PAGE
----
The Important Thing To Check For Before Hanging Your Bird Feeder Outdoors

Feeding birds in a backyard bird feeder is a joyful and eye-catching American tradition, with approximately 59 million Americans feeding avian friends at home. There are many benefits to having a bird feeder in your yard, including the delight and beauty you gain from bird watching and listening to lovely bird calls. But with this enjoyment also comes the responsibility of keeping your backyard feathered friends protected and happy, and while many are aware of the must-know safety and cleaning tips for feeding the birds in the backyard, there is one often unconsidered but very important thing to check before hanging your bird feeder: Be sure that you have selected a feeder free of small areas where the birds could get stuck.

While it may seem like an unusual occurrence, birds have a tendency to get caught in pretty unlikely places. This includes small cavities or alcoves on the feeder, as well as inside the feeder itself. Taking the extra minute to inspect your feeder for potentially dangerous nooks and crannies ensures you are making the smartest choices about which feeders to include in your backyard habitat in order to maintain the safety of your avian pals.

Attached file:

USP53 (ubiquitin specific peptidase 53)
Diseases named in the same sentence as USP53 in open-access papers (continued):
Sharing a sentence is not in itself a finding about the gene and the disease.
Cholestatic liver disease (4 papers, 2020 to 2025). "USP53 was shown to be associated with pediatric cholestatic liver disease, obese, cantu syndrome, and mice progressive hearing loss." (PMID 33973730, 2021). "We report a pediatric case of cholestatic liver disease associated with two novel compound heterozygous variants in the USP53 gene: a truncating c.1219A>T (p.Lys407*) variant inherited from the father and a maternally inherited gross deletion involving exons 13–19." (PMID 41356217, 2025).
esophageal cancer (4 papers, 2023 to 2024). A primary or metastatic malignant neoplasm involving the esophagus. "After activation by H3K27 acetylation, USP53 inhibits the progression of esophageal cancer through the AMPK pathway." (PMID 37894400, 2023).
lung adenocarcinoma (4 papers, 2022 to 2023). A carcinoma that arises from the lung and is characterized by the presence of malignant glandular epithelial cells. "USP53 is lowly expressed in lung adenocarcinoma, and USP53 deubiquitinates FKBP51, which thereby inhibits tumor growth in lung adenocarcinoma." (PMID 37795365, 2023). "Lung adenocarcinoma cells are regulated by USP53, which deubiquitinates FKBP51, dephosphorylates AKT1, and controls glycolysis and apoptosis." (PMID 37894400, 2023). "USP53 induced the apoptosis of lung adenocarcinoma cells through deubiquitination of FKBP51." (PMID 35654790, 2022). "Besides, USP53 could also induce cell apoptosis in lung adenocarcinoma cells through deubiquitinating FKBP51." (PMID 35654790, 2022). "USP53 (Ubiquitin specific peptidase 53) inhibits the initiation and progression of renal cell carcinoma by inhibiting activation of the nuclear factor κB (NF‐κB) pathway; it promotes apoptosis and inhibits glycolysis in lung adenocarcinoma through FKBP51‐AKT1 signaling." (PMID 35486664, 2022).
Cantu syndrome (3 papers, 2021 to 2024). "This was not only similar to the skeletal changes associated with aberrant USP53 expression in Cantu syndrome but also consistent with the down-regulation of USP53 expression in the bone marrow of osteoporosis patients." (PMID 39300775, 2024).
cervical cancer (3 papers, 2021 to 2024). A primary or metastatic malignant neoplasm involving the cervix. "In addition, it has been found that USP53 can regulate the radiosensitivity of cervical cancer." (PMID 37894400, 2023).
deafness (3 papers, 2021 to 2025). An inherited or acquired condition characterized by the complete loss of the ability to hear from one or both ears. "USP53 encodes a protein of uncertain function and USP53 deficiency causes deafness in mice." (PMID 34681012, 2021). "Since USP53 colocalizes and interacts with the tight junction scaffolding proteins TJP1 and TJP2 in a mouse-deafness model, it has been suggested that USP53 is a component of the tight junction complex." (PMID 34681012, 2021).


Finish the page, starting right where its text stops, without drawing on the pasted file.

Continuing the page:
Bird feeder safety considerations

Inspect your feeder for any spots where a bird could get its head, foot, or whole body trapped. An example of this would be a crevice where suet feeder cage wires meet the metal or wood base — if there is a small gap, a bird could get their foot stuck between the wire and the base. In this case, opt for a suet feeder without a base, one that has a base that fits flush against the wire suet cage with no gap, or try your hand at this easy DIY natural suet bird feeder made out of a log with no wires.

It is also recommended to steer clear of clear plastic tube feeders with feeding ports larger than 1 inch in diameter, as small birds can get inside, panic, and fly upwards to escape without realizing the way out is at the bottom. Similarly, any wood hopper or house-style feeder with plastic walls that fit tight to the top could cause the same issues, so look for ones with a gap between the plastic and the roof. Generally, it is also recommended that you keep feeders as full as possible, as a nearly empty feeder can entice birds to trap themselves while trying to get at the last few seeds. If you discover a feeder with a potentially dangerous design or area where birds could get stuck, opt for an alternative feeder that will keep your feathered friends protected.